The flag pattern is a continuation structure appearing on any financial asset chart.
And a flag pattern resembles a flag or a rectangle.
Flags are short-term structures. And they are among the most reliable structures which around 70% of the time predict correctly.
There are bullish and bearish flag patterns. And this article explains both of them.
Bullish Flag Pattern
A bullish flag pattern forms in the middle of a strong uptrend. It is a bullish continuation pattern.
A bullish flag structure appears in the middle of an uptrend. It suggests that the underlying bullish trend will continue.
Moreover, it indicates that bulls have huge control over the market.
A flag pattern starts with a flagpole, a bullish trend with heavy volume. Then, a small correction appears that has a slight downward slope. Finally, after breaking the flag’s resistance line, it spikes with heavy volume.
It is buying signal when the price breaks the upper line (resistance line). Usually, there is a pullback. So, it is better to put SL low enough not to close the position too early.
Bearish Flag Pattern
A bearish flag pattern appears in the middle of a steep downtrend. And it suggests the continuation of the underlying falling direction.
A bearish flag structure is an indication of bears’ control.
Bearish flag chart patterns start with a flagpole, generally a sharp trend. Then the flag forms that has a small upward slope. Finally, the price breaks the support line of the flag and continues falling with heavy volume.
It is a selling signal when the price breaks the support line. And the stop loss should be put at the top of the flag.
In the stock and crypto markets, bearish flags take less time to develop than bullish flags. They take less time because of panic associated with downtrends in the stock market.
However, in the forex market, there are no differences.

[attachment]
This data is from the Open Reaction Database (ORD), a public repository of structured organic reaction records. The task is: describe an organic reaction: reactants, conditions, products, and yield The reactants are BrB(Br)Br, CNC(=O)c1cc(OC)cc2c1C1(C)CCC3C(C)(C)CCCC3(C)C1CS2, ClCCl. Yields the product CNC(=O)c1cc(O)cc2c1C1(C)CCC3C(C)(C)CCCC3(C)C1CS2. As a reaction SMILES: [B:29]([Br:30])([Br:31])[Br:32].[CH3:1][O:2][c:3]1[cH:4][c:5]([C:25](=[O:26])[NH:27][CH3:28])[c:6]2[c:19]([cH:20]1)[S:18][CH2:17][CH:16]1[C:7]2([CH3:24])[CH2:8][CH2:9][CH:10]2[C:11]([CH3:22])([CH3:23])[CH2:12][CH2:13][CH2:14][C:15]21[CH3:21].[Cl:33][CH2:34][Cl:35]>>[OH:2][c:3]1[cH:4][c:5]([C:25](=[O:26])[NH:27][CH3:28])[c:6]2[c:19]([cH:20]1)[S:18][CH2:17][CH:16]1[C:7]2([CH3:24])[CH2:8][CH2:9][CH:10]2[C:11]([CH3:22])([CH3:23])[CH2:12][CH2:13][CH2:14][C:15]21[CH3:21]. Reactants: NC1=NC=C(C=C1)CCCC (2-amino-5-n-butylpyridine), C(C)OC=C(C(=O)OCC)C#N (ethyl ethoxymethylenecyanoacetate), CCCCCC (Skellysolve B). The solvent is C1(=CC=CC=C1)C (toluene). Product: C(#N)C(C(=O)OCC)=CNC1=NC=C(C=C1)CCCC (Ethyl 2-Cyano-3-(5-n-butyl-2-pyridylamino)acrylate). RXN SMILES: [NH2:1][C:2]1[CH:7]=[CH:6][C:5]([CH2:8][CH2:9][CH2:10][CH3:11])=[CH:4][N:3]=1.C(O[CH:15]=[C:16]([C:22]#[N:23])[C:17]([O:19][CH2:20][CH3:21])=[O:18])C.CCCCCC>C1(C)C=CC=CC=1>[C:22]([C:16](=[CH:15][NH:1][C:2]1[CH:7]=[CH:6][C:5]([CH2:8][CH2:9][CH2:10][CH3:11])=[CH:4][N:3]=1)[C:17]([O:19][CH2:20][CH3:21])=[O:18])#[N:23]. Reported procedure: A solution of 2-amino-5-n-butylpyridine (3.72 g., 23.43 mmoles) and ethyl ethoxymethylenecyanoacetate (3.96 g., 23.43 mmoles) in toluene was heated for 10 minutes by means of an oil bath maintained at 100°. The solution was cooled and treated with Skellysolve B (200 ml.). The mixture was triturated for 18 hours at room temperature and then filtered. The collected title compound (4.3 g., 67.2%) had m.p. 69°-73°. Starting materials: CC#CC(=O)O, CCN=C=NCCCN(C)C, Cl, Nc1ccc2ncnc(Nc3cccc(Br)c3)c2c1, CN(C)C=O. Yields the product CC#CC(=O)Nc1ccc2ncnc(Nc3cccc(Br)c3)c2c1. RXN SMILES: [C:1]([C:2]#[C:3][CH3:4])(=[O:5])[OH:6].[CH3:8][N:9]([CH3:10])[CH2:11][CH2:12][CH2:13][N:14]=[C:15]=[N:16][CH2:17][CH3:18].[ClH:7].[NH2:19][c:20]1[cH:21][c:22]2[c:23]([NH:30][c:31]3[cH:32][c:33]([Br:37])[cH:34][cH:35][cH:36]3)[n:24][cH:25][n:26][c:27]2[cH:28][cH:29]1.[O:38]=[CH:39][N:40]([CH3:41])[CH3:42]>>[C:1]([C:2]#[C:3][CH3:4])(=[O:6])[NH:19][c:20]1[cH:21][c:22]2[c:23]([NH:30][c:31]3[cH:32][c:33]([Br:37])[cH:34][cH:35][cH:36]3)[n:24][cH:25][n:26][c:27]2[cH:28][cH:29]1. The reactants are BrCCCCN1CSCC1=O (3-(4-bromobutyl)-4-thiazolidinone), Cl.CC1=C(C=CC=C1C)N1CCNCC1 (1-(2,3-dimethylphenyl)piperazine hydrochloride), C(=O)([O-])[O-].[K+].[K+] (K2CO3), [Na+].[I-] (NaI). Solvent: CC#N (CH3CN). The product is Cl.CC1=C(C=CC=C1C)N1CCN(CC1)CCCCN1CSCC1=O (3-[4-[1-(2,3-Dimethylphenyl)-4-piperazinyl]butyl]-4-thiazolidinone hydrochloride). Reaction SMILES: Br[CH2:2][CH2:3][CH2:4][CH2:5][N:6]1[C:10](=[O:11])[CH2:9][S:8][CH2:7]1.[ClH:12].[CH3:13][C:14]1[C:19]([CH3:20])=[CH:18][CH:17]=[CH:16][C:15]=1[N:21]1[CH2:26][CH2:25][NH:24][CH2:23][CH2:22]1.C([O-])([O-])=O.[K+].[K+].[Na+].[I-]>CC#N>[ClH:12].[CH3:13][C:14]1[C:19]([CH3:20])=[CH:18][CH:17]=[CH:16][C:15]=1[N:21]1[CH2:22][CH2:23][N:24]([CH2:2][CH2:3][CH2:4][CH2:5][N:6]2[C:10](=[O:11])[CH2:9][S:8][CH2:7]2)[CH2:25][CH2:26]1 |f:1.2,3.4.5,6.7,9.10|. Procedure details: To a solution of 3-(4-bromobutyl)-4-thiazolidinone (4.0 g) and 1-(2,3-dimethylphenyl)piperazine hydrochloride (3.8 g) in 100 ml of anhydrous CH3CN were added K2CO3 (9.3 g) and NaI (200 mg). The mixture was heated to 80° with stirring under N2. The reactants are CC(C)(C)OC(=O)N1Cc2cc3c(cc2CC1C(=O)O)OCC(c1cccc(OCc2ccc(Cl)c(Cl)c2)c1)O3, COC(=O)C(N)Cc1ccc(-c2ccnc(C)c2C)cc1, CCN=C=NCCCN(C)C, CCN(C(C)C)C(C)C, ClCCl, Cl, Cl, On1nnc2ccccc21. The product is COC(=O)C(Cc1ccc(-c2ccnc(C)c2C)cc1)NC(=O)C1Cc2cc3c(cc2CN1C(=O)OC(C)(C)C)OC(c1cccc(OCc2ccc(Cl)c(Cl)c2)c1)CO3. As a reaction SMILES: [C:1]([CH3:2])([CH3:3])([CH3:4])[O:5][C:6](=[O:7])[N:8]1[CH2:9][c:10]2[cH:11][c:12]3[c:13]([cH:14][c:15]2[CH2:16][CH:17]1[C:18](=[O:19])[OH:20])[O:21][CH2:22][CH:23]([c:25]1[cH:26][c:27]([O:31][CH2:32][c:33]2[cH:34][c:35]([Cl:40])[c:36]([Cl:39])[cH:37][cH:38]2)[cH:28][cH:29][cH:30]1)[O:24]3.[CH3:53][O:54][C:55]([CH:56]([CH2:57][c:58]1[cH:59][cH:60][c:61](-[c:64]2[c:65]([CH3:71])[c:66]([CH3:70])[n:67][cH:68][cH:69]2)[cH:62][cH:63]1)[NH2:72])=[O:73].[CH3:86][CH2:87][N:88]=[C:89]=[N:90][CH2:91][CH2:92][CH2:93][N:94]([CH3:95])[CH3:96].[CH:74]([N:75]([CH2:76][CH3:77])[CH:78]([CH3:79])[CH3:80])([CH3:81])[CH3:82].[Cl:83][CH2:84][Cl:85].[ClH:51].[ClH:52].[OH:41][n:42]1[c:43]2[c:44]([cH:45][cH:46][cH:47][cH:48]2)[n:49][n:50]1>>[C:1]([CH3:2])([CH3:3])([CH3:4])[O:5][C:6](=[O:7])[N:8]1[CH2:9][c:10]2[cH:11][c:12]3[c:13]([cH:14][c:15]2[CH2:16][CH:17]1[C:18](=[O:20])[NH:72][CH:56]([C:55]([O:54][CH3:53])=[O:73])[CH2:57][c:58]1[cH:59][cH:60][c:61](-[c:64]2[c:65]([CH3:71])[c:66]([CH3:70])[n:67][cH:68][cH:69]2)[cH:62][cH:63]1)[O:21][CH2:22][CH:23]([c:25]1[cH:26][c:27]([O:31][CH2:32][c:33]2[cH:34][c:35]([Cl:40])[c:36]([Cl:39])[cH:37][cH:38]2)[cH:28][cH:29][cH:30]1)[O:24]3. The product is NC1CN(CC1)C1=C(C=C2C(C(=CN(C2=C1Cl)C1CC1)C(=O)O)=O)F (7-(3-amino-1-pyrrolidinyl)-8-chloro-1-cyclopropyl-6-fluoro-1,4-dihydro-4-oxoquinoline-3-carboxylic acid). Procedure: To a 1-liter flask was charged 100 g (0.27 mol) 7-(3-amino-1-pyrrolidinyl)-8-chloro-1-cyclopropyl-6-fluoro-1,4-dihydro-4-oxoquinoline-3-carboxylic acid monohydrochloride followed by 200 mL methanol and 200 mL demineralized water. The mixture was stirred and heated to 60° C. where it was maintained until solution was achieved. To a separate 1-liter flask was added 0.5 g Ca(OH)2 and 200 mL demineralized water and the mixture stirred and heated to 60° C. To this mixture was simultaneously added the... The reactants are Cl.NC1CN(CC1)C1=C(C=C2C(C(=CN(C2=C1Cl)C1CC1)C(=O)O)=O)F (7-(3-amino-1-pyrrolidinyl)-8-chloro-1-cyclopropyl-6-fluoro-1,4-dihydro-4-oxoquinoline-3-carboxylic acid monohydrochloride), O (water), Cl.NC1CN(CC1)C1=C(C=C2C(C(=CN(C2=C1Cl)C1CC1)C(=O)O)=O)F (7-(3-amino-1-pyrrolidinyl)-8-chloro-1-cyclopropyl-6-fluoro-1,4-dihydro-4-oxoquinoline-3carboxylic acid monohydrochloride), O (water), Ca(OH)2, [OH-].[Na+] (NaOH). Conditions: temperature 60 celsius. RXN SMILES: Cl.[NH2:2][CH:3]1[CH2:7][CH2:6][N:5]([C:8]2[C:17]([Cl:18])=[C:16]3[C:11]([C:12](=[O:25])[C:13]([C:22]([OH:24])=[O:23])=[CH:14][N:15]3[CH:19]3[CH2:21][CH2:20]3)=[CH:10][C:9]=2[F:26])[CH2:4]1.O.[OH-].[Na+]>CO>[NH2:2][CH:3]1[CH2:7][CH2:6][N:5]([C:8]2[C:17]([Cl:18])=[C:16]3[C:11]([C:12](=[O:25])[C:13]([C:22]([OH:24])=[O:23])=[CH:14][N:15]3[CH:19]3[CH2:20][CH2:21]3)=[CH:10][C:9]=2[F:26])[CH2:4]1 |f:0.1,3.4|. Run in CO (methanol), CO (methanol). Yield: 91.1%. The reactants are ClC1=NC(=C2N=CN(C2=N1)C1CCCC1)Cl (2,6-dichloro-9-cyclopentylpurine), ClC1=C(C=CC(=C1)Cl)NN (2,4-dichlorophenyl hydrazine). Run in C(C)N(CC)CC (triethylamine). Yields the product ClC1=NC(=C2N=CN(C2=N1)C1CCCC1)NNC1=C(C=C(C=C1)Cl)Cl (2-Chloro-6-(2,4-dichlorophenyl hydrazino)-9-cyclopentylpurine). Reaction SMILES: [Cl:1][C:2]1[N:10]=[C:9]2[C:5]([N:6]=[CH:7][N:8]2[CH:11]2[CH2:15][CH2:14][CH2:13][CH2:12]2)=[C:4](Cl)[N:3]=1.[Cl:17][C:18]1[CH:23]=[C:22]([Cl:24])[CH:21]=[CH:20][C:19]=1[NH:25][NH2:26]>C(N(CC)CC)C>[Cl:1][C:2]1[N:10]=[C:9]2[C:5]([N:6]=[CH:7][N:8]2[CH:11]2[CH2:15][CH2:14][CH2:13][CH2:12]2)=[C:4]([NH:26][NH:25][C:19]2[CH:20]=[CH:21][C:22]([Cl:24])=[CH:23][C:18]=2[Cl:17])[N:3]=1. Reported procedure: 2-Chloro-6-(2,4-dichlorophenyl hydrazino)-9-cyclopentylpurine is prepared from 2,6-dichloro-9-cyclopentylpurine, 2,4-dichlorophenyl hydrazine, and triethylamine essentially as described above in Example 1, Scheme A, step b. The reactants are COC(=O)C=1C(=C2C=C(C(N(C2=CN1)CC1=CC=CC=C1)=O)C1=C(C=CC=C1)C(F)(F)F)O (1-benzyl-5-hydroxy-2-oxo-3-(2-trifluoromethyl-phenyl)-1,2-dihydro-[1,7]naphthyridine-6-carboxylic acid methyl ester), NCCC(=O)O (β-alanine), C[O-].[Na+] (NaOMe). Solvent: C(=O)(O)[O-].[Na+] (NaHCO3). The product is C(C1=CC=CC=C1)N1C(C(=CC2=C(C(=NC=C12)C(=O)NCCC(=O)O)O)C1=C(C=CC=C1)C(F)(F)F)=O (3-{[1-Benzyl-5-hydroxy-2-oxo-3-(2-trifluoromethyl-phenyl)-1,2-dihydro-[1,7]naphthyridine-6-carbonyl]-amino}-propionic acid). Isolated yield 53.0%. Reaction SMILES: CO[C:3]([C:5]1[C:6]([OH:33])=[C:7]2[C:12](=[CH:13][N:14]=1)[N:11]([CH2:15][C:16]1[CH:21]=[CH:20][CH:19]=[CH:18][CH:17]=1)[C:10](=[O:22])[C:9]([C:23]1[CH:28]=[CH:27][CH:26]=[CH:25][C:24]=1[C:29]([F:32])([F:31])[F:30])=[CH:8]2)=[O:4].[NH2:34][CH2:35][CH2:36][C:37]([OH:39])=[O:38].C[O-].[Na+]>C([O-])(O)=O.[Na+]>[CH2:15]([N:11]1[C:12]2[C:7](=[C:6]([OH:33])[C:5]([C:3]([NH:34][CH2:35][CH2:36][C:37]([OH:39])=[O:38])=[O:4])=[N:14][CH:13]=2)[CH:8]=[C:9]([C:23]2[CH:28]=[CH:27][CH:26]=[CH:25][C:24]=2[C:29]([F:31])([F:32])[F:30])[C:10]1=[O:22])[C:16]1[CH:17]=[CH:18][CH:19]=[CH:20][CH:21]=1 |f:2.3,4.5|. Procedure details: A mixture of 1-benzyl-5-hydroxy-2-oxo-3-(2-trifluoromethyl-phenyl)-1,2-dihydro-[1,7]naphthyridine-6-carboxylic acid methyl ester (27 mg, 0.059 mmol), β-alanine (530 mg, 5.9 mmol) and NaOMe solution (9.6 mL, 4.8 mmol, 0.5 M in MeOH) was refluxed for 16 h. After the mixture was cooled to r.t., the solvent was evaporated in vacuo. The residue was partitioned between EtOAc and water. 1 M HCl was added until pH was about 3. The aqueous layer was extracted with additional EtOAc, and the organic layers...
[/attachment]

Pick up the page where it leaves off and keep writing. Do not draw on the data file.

How to Trade Flag Patterns?
Flag patterns form very frequently, and they are reliable continuation patterns.
A flag pattern shows a pause after a full attack by bulls (in an uptrend) or bears (in a downtrend). And it is powerful because of the trend strength.
Here are things to consider when you discover these patterns:
- Before the breakout, look for candlestick patterns inside the flag. A candlestick pattern confirms if the breakout is false or right.
- A technical indicator helps you find if the market is in an overbought or oversold condition.
- Buy when the price breaks the resistance trendline of the bullish flag and sell when the price breaks the support trendline of the bearish flag. Moreover, look at the inside of the flag in a lower timeframe to see what happens there.
- Notice that the distance between the support and resistance lines of the flag suggests how long it will take to break the pattern. A higher distance leads to a longer time to complete the structure, and a short distance leads to a shorter time required for the development.
- Check fundamental tools (ex: economic calendar) and news to make a better decision.
- Put your stop-loss below the resistance trendline of the bullish flag pattern and above the resistance line of the bearish version. Do not forget to put a stop-loss because the v-shaped pattern can form after the breakout, which is a reversal pattern.